Private companies are to be invited to bid for the work of running a range of schemes, including the NHS, large parts of the civil service and teaching.
The pensions shake-up means setting up massive private agencies - the largest existing private sector pension scheme is five times smaller than the teachers' agency, which covers 1.1 million members.
Firms would be allowed to move into other profit-making activities, such as pay-roll functions for other groups of workers.
A report by KPMG Peat Marwick, acting as consultants to the Government in the privatisation of the £4bn teachers' scheme, concluded: "These opportunities should make the TPA an attractive commercial proposition for a private sector contractor."
Hundreds of staff running the schemes could lose their jobs. About half the 400 people employed by the NHS Pensions Agency, in Fleetwood, Lancashire, have already applied for voluntary redundancy, according to the British Medical Association.
The Government's plans come amid continuing furore over the personal pensions scandal. Up to 1.5 million people, many of them public sector workers, may have been wrongly advised to opt out of their workplace pension schemes. The bill to compensate them could top £3bn.
The proposals were attacked yesterday as further evidence of government "sleaze" by unions and Labour politicians.
John McReadie, national pensions officer of the civil service union CPSA, said: "They appear to be giving yet another multi-million pound handout to their friends in the private sector."
Alastair Darling, Labour's City spokesman, said: "After all the problems involved over the pension transfer scandal, the Government should be very careful about causing further disruption in this area."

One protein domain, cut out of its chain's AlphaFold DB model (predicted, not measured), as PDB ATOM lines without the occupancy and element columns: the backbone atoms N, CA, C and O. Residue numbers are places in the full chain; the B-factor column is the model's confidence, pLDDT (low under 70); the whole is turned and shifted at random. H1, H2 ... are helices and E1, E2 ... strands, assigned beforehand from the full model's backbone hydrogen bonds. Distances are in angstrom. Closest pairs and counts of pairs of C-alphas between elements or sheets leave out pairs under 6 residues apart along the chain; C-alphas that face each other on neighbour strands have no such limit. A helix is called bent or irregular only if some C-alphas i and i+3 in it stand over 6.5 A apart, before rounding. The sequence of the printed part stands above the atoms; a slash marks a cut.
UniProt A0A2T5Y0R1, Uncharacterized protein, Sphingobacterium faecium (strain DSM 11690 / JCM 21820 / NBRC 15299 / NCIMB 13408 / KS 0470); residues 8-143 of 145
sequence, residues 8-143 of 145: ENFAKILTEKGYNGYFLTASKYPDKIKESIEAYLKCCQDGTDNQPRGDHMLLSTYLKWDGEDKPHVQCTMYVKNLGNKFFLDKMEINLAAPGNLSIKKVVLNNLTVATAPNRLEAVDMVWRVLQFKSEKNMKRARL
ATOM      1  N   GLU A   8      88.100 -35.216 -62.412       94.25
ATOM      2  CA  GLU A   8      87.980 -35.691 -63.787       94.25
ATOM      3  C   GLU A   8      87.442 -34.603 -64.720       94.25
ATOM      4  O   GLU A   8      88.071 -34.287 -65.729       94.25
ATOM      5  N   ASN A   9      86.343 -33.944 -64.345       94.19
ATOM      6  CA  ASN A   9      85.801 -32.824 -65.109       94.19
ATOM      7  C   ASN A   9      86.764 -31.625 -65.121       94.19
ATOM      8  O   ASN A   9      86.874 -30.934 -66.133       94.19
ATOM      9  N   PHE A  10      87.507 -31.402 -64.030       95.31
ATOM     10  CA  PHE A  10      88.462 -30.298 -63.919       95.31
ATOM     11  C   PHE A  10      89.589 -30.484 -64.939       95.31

A spokesman for the Association of Teachers and Lecturers said: "We are very concerned. Some 28,000 teachers were encouraged to opt out of their very generous workplace scheme.
"I would hardly have thought that it makes sense to create more uncertainty among teachers about their pensions," he said.
The Government's plans, which could be implemented within the next 18 months, involve giving the lowest bidders the right to run each separate scheme. In some, but not all cases, the schemes' existing managers would be allowed to bid. Pensioners' current entitlements would not be affected.
Proposals for the NHS superannuation scheme, which covers 750,000 employees and 300,000 retired staff, came in a discussion paper to unions several weeks ago.
A Treasury spokesman said last night: "The market testing that is being carried out relates not to funds under management but simply to the administration of the schemes. This is all in line with the Government's policy of ensuring good administration and getting the best value for money."Reuse content